Candy Cap Magic

Geist - - Features - Jo­ce­lyn Kuang

One evening I went for drinks at the Fair­mont Pa­cific Rim in Van­cou­ver with a few friends. The restau­rant in the ho­tel, Botanist, had opened a few months ear­lier. The din­ing room was full so we sat in the Cham­pagne Lounge, the wait­ing area. Ev­ery­thing in the lounge—chairs, cush­ions and cur­tains draped over the walls—was a light pink colour.

One of my friends used to work at Botanist and in­sisted we try two cock­tails called What the Flower and Candy Cap Magic. She said “the qual­ity of prod­uct was ex­cel­lent.” “Prod­uct” mean­ing food and drinks. She told us restau­rants in ho­tels of­fer com­pli­men­tary food and drink as a way to make up for any slip-ups, or when a guest knows the staff. The ho­tels make money so it’s not a prob­lem for the restau­rants to do so; a few friends had told me that restau­rants in ho­tels tend to break even.

My friend who has worked at both fine-din­ing es­tab­lish­ments in ho­tels and in stand-alone restau­rants said the staff at the lat­ter want to meet the needs of the guests be­fore there are any slip-ups that re­sult in com­pli­men­tary food and drink. “There isn’t a drive to meet and ex­ceed the ex­pec­ta­tions of the guests,” she said about her job at the ho­tel restau­rant. My friend said she left the ho­tel restau­rant to go back to work­ing in a stand-alone restau­rant. An out­sider like my­self wouldn’t and didn’t no­tice a lack of drive at ei­ther kind of restau­rant; they both pro­vide ex­cel­lent ser­vice and “prod­uct.”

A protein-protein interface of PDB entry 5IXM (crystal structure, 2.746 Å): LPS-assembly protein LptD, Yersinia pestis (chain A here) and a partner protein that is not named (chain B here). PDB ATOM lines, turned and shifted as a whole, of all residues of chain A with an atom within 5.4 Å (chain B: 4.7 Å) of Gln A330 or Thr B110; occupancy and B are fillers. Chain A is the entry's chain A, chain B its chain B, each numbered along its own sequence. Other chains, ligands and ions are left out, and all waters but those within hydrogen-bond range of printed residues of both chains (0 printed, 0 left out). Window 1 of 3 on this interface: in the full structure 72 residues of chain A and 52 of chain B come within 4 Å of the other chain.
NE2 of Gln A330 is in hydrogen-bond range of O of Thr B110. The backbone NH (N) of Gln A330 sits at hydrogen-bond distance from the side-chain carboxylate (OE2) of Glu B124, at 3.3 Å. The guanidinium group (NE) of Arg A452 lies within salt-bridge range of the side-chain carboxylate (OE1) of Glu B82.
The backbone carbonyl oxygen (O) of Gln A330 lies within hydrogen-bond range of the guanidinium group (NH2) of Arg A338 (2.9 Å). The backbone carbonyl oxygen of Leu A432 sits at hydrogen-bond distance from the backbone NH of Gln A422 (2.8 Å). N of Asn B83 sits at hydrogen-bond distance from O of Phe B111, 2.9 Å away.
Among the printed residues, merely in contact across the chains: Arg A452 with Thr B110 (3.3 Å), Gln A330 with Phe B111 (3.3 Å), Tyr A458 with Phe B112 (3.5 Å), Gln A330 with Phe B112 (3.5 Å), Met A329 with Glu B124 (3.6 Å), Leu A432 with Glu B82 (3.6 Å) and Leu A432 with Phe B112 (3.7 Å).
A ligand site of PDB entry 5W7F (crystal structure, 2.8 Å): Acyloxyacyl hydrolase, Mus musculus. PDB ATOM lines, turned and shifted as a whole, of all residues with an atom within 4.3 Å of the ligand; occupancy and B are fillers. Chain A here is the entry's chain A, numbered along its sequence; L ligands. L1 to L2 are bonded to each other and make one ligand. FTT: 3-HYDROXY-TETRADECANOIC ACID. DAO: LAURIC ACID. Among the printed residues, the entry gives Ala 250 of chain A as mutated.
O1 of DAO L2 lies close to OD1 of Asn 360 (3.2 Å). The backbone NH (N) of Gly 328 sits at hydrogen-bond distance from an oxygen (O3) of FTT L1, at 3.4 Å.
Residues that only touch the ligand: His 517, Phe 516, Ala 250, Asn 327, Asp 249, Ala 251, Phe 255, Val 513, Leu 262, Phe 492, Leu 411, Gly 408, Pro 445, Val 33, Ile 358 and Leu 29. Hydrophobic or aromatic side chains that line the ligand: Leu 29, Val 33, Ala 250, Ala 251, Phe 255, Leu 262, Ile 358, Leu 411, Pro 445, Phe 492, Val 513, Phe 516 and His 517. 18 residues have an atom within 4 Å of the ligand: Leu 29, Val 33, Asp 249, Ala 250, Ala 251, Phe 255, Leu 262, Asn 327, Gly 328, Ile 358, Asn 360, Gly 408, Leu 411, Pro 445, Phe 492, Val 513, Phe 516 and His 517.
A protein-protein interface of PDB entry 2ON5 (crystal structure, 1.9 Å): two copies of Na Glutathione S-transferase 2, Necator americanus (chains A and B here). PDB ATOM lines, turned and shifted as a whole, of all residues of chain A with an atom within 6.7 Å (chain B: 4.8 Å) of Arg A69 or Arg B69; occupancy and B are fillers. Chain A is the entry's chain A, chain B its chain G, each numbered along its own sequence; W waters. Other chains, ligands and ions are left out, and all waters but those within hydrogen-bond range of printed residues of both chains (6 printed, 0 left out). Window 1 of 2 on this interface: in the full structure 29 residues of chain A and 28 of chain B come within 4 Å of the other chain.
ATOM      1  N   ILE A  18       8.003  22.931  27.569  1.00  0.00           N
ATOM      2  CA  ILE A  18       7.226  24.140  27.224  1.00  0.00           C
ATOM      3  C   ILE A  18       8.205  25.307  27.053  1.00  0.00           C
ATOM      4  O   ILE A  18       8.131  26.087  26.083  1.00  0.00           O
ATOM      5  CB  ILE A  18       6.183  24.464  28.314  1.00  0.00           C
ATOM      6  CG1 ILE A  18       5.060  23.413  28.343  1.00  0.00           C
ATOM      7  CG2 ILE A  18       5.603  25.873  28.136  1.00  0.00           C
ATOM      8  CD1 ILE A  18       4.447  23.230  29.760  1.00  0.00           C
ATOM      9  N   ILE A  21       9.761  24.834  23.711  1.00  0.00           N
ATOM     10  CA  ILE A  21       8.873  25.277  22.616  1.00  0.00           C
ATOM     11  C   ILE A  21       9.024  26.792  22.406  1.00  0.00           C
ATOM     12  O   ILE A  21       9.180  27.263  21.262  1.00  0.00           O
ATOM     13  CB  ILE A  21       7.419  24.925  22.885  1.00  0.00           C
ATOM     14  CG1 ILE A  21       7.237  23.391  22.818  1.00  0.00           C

The friend sit­ting next to me told us one of his VIP guests once wanted chop­sticks to use for his meal and there were no chop­sticks avail­able or around at the restau­rant, so my friend had to ar­range for chop­sticks to be brought over from an­other restau­rant nearby.

Our waiter, dressed head to toe in black, walked over with our cock­tails, two glasses of What the Flower and a third, gin-based cocktail in a siz­able glass, and placed them on cloth coast­ers. Shortly af­ter­wards, he came back with a glass lan­tern about a foot tall. He cupped the bot­tom with one hand and held the han­dle at the top with the other. As he low­ered the drink onto the ta­ble, fog from dry ice seeped out from the bot­tom of the glass lan­tern.

The lan­tern took up most of our tiny ta­ble. In­side, the Candy Cap Magic cocktail sat on a bed of dirt and moss that didn’t look real. The waiter reached for the latch and opened the lan­tern, and more fog oozed out. The

waiter said some­thing about the mush­rooms in the cocktail be­ing hard to find and some­thing about in­fused rye.

My friend lifted the glass, sniffed and sipped the drink, then passed it to the next per­son. Across from me my friends sniffed and sipped. They ex­changed words and glances and passed the drink to me. I mim­icked the drink­ing pro­to­col they had es­tab­lished: sniff, sip, pass.

When we had all had a sip, the waiter was still talk­ing about the drink. I didn’t have the slight­est clue what he’d said. A glance around the ta­ble showed none of my friends were lis­ten­ing ei­ther. I looked at him and nod­ded my head to show I heard him talk­ing. He car­ried on telling us about the dirt, moss and fog be­ing part of re-cre­at­ing the en­vi­ron­ment where the mush­rooms could be found. Af­ter a cou­ple min­utes he com­pleted his ex­pla­na­tion of the drink, nod­ded his head slightly, said “En­joy,” and left.